The Fires This Time

Last year, 2019, we marked 400 years since Africans were brought to Virginia and America’s “peculiar institution” took root. Since then, in the annals of American history, there has been systematic oppression and brutality against the descendants of Africans in America.

My father was born in North Carolina in 1926, but grew up in Virginia. As a teenager he served in the segregated U.S. Army during World War II. One of his uncles, my great uncle, served in the U.S. Army during World War I. When World War I ended in 1919, my maternal grandfather came to America by way of Panama — he had worked on the Canal — from Barbados, through Ellis Island. That same year Claude McKay penned his famous poem, “If We Must Die,” about that year’s large and violent race riots, and for those who equate riots with Black people, note that these violent race riots were perpetuated by whites, going into Black neighborhoods, beating and killing Black people.

I was born at the very beginning of what one historian has called the Decisive Decade, the 1960s. I was 7 years of age when Reverend Dr. Martin Luther King, Jr. was assassinated. From that year, 1968, I remember two things: one, the adults saying, “They [white people] killed another good Negro male,” and two, “Burn, baby, burn!”

Once again, cities in America are burning. The racial embers are always burning, ready to be stoked.

The fires this time were stoked by yet another killing of an unarmed Black male by white police officers.

“Burn, baby, burn!”

I smell the fires and they conjure up my memories from the ‘60s, and then the mid-70s, when I’m 15 and attacked by a white cop. Despite my family history in America, going back to 1805 in the Carolinas, probably way before that, but that’s how far I’ve dug up the roots of my family tree, in Beaumont, NC, as a Black male I can still be in “the wrong place at the wrong time.” Such was that day when I was 15, despite being in an inner city neighborhood familiar to me, a place where I belonged, because the police were looking for a Black male for some crime unknown to me.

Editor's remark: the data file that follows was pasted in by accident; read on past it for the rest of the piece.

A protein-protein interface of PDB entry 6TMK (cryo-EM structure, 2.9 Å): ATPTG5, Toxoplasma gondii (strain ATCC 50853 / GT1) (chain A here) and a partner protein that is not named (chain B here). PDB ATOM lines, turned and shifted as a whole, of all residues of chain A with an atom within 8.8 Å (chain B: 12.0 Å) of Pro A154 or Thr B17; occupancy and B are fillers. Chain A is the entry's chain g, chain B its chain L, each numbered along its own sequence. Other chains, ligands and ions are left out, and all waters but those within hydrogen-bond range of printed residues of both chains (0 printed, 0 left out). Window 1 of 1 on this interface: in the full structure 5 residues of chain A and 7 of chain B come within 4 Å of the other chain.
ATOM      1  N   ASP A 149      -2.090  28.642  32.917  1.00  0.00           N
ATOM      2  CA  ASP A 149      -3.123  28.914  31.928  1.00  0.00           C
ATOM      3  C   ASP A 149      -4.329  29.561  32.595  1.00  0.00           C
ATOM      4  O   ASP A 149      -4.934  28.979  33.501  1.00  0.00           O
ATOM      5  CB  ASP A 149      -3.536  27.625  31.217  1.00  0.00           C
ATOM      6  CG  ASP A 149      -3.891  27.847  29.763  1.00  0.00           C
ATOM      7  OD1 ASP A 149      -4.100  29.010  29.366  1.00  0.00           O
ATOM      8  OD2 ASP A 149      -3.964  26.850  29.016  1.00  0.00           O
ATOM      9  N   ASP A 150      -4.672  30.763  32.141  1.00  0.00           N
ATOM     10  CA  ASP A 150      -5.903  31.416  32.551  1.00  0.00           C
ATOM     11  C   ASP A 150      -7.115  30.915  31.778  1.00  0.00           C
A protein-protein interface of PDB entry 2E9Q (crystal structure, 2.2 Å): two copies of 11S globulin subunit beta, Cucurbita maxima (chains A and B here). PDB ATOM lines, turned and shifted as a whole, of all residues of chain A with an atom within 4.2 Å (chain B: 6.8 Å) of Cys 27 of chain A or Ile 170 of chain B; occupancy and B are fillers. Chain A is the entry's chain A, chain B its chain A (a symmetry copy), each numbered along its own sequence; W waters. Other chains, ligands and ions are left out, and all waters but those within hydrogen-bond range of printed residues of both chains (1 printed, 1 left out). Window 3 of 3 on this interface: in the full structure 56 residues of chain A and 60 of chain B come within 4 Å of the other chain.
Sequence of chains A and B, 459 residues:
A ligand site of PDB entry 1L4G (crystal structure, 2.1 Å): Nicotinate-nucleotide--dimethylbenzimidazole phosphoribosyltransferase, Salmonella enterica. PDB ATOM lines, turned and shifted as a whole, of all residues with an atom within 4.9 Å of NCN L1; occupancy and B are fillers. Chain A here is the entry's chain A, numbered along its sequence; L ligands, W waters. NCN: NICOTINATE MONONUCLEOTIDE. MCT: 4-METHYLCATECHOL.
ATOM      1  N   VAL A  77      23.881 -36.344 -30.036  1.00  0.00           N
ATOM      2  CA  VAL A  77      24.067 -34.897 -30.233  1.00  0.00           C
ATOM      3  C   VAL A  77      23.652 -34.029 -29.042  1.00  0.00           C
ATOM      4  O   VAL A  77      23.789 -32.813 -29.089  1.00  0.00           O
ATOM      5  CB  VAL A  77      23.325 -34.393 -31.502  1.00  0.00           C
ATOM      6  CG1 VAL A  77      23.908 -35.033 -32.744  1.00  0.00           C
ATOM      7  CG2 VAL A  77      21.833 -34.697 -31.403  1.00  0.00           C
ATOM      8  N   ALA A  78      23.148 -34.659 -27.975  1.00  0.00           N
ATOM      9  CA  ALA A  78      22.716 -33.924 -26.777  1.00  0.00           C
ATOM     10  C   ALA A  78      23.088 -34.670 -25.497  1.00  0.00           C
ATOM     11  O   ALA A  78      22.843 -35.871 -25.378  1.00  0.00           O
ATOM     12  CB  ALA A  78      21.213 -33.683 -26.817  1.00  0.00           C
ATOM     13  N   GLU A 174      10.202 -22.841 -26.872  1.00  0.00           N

I don’t like the fact that traveling down memory lane has these violent markers, but it’s a fact of my existence, and many other Black and Brown men in America, since 1619.

Is this finally that moment in time when “justice rolls down like waters” and washes away America’s Original Sin in the aftermath of the killing of George Floyd?

About William Eric Waters, aka Easy Waters

Award-winning poet, playwright and writer. Author of three books of poetry, "Black Shadows and Through the White Looking Glass: Remembrance of Things Past and Present"; "Sometimes Blue Knights Wear Black Hats"; "The Black Feminine Mystique," and a novel, "Streets of Rage." All four books are available on Amazon.com.
This entry was posted in being a teenager, Black patriotism, James Baldwin, Justice Chronicles, juveniles, Lest We Forget, Martin Luther King, police involved shooting, police-involved killing, Politics, race, raising black boys, Relationships, Revolution, Slavery, Streets of Rage and tagged , , , , , , , , , , , , , , , , , , , , , . Bookmark the permalink.

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